As the writer, is there a difference between rated R scares and PG-13 ones?

I talked about that briefly with David briefly before launching into the script and I let him know that I don’t really have any rating in mind. I’m just looking to craft whatever seems the scariest to me. With this movie, it wound up being something that wasn’t rated R because the more we left to the imagination of the audience, the more disturbing it seemed to be. You don’t need gore to deliver on the kind of unsettling monster that Diana is.

Can you tell me a little about working within the parameters of genre tropes? You disguise them effortlessly here.

I’m not too happy to do a trope, at times. There’s an argument that you’re going to get from producers and studio types and sometimes a filmmaker, I didn’t get this from David, but there’s always a dissenting voice where it’s like, ‘Is it cliché or is it sure-fire?’ It’s hard to articulate why you want to avoid a trope when obviously it makes the storytelling so much more economical to lean into a trope now and then. Those were minor negotiations throughout the forming of this film.

There could’ve been an option where we visited a mental hospital and Rebecca tried to figure out who Diana was and what she was doing there. Now you’re in a creepy hospital set and you’re expecting to get scared. But it felt too much like what audiences would expect. The next step really is to have her research that leans into what it reveals about that without having to make it a full on set piece.

Teresa Palmer and Alexander DiPersia in LIGHTS OUT. Courtesy of Warner Brothers/ / New Line.

Teresa Palmer and Alexander DiPersia in LIGHTS OUT. Courtesy of Warner Brothers/ New Line.

Let’s talk about the relationship between Rebecca and her boyfriend Bret – it’s subversive. She’s not the stereotypically clingy one and he’s not the stereotypical rocker flake. I mean, he drives a Volvo! I thought that was so refreshing.

A lot of that was inspired right from real people. Back when I was a teenager, I was in a metal band and our bassist drove a Volvo station wagon. He got it from his parents. It’s possible this is just a secondhand car that he got on the cheap, or even for free, and he rolls with it [laughs]. It may not be the best example of his character  – or it may really be that, honestly. People who drive Volvos tend to be more caretaker types and that’s definitely who Bret is.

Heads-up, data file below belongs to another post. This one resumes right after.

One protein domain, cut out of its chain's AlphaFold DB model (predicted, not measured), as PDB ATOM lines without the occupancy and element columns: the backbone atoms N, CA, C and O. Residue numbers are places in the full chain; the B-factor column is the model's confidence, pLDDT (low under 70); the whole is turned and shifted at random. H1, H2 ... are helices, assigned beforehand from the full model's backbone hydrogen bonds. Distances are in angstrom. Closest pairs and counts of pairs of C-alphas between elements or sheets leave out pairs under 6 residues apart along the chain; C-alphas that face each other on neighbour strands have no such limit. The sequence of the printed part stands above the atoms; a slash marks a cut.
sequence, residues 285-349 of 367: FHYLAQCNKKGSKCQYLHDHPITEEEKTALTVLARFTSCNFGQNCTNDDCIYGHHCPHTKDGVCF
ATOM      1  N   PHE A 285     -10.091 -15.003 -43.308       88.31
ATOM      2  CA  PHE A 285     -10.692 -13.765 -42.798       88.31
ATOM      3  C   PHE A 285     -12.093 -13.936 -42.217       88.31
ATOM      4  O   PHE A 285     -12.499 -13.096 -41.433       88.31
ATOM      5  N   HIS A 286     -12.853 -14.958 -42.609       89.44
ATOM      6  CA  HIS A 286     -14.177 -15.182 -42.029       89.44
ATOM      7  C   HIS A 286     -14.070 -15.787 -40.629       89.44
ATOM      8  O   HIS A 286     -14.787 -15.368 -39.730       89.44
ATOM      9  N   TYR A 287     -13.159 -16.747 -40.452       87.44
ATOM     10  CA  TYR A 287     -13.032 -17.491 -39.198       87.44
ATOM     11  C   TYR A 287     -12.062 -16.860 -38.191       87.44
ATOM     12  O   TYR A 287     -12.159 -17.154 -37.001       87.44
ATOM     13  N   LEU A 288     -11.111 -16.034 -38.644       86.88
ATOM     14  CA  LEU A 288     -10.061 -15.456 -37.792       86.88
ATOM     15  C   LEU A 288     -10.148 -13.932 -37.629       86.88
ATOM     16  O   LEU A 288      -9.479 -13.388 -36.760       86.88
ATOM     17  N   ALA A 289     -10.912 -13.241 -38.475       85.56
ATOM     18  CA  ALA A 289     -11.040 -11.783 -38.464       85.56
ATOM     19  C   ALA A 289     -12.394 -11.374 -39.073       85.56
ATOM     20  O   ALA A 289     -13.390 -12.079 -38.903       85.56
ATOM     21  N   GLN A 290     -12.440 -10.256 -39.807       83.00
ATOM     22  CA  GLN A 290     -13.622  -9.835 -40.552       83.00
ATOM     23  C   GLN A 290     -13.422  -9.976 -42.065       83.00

Yeah! That’s how I saw him. Maybe I was reading too much into what kind of car he was driving. I just thought, “How nice! He’s thinking of a family for the future! He’s got this nice, safe SUV!’

He’s got some plans. He’s the one thinking five years ahead. I can tell you Rebecca wasn’t that. And he has someone who’s gone through some really terrifying childhood trauma the way that Rebecca has. All my research, and even anecdotally, my personal experience with friends who have had to deal with that, all of them come out of it with trust issues – commitment issues. It made sense for me to have her play that part that normally you’d see the guy have those issues. It made her more interesting to me.

I feel like this film lives and breathes in the silences. Was there ever any pressure from the studio to have more expository dialogue or more jump scares?

It was a give and take on some of those. By enlarge, they left us to our own devices. The nice thing about New Line, they were very empowering. Like, ‘Here you go. This is your sandbox. Go and play in it and build something for us.’ Now and then, you’d get some notes and you’d have to figure out what the note is behind that and see if the answer is more exposition or if the answer is just to find a good take where one of the actors had an expression on their face that tells you everything you need to know.

I would imagine the house you got as your location played a big part in things.

Just the fact that I wrote it so that there was a basement there and we’re in LA. Everybody was like, ‘Why are you doing this, Eric? This is going to be impossible to find.’ [laughs] But we did find one and it wound up being very good for us. David had a bunch of great ideas for how to use it. Plenty of space to move the camera around. It didn’t have you stuck in a corner the whole time.